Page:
In EDHS data, maternally perceived newborn size was assessed with five ordered categories (‘very large’, ‘larger than average’, ‘average’, ‘smaller than average’ and ‘very small’) while birth weights based on mothers’ self-report or medical record were captured in grams. To compare perceived size and birth weight, the birth weight obtained from card or mother’s recall was normalised and classified into five categories based on SD. Then, matching was done across the categories. Thus, the proportion of concordant responses was 45%. Further classification of the discordant showed that 15.8% of the maternally perceived sizes were underestimates while 39.2% of the maternally perceived sizes were overestimates (figure 3).
We also evaluated the level of agreement between maternal assessments of birth size and birth weight across five ordered categories using kappa statistics. We found concordance between the two measurements of 46%, with the kappa coefficient indicating slight agreement (kappa=0.15, p<0.001) (online supplementary table 3).
A multinomial logistic regression model was fitted to identify factors that influence the incorrect assessment of baby size at birth. Taking ‘concordant’ as the base outcome category, comparisons were made with the remaining response categories. The results indicate that maternal age, household wealth index quintile, marital status and maternal education were significant predictors of discordance (underestimates or overestimates) between birth size and birth weights as compared with concordant responses. Mothers in the 20–29 age group (adjusted OR (AOR) 0.28, 95% CI 0.10 to 0.79) and the 30–39 age group (AOR 0.24, 95% CI 0.08 to 0.72) were less likely to underestimate size than to report concordant size as compared with mothers younger than 20 years of age. Mothers from higher wealth quintile were three times more likely to underestimate baby size at birth compared with mothers from the lowest wealth quintile (AOR 3.11, 95% CI 1.34 to 7.25). Similarly, mothers from higher wealth quintiles were more likely to overestimate baby size at birth compared with mothers from the poorest wealth quintile (AOR 2.34, 95% CI 1.22 to 4.51; table 3).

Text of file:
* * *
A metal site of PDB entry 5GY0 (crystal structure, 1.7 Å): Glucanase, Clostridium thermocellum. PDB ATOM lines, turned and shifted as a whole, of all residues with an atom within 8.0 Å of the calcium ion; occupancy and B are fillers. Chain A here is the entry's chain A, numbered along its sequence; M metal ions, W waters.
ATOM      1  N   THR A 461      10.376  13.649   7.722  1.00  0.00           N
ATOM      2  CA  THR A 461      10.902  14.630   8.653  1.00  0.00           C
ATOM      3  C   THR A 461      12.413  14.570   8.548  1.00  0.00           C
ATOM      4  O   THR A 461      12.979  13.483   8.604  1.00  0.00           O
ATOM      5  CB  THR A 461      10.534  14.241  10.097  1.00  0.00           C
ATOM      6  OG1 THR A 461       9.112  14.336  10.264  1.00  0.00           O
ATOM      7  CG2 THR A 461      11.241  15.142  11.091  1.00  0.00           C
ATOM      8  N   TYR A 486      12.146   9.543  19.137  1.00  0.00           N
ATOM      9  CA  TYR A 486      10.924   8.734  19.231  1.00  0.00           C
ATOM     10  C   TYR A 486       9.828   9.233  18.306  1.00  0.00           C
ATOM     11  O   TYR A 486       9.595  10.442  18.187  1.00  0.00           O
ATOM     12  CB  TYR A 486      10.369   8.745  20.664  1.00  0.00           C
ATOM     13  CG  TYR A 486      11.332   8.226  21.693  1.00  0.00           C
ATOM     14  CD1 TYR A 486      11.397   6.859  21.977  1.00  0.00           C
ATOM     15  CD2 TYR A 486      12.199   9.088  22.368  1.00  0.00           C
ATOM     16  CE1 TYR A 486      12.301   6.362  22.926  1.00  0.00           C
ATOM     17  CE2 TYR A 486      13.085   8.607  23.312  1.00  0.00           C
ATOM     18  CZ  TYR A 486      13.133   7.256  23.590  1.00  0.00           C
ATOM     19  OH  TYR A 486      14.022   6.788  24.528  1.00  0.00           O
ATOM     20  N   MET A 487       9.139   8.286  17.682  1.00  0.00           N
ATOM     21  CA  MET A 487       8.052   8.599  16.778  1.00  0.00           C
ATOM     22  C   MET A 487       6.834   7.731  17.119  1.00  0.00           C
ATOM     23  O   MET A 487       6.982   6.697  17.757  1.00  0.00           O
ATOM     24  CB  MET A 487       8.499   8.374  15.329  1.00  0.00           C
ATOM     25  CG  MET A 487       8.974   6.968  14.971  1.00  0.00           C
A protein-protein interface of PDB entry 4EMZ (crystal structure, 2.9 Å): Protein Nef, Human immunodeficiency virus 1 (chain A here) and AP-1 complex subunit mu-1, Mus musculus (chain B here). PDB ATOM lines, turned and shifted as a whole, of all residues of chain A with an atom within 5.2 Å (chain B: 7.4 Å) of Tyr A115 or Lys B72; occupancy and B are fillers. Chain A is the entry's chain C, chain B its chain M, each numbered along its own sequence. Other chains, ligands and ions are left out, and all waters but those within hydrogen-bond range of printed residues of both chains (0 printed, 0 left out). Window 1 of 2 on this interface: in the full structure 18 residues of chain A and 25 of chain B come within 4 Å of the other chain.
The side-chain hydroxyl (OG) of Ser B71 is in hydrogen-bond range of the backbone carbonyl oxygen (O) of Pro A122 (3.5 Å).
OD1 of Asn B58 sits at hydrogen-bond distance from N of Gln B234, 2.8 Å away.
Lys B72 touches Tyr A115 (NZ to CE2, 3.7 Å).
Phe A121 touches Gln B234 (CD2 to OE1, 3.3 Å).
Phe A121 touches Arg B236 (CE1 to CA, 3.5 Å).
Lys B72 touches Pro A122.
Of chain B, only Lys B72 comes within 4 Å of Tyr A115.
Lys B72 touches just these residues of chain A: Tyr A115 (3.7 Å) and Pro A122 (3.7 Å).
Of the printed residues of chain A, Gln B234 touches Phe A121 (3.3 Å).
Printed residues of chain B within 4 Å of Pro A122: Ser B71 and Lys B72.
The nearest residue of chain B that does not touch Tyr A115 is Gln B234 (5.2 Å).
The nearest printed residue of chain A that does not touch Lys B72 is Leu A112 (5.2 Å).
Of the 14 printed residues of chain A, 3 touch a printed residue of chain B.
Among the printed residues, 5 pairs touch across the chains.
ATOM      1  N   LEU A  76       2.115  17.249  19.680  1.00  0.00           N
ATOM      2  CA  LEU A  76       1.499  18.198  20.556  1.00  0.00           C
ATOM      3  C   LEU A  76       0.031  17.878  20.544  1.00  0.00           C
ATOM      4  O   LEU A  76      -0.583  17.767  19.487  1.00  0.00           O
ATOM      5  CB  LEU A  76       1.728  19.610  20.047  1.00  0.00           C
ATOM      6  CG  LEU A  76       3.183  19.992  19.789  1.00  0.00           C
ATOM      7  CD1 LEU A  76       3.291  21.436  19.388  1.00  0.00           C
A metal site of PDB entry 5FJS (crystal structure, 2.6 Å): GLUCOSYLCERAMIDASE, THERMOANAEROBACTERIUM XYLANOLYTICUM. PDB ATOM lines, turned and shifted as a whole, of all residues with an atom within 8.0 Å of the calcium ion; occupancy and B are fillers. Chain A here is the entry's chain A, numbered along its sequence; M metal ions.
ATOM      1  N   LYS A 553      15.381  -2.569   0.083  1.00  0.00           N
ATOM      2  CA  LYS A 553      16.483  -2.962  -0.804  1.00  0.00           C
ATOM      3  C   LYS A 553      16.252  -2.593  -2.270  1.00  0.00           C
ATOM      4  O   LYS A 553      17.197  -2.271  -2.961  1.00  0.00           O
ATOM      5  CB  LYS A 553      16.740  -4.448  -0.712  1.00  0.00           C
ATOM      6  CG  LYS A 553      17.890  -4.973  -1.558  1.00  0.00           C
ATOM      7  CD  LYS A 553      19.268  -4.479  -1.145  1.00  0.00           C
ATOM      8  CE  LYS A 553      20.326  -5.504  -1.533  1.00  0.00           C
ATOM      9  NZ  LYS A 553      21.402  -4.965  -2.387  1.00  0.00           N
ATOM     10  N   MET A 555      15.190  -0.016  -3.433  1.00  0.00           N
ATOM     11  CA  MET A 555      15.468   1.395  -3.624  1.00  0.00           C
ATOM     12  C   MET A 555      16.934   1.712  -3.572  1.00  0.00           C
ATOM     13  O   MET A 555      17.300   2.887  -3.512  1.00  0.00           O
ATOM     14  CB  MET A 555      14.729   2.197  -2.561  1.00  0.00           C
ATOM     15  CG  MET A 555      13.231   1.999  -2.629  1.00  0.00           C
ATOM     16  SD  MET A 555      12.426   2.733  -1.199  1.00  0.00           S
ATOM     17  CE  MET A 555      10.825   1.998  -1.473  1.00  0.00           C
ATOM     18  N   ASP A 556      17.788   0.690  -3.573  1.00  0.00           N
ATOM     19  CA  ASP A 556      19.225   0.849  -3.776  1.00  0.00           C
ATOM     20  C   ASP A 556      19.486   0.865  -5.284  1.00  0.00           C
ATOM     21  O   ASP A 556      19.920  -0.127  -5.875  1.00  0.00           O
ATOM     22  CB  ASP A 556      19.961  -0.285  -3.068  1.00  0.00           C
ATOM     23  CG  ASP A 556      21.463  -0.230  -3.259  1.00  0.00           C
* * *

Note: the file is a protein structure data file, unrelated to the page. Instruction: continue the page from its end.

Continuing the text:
Mothers who were married at the time of the survey were 68% less likely to underestimate their babies’ sizes at birth than to offer concordant estimates (AOR 0.32, 95% CI 0.17 to 0.61) compared with mothers who had never been married. Mothers who had completed secondary education were less likely than uneducated mothers to overestimate infant size at birth than to offer a concordant estimate (AOR 0.47, 95% CI 0.26 to 0.83; table 3).
This study revealed two pertinent findings. First, we found that only 57% of the mothers identified actual LBW implying that a considerable proportion of LBW infants could be misclassified. Second, maternal characteristics were the main factors associated with incorrect estimation of birth size, suggesting that anyone using maternally perceived birth size assessment as a proxy indicator should consider the characteristics of the mothers involved in the study.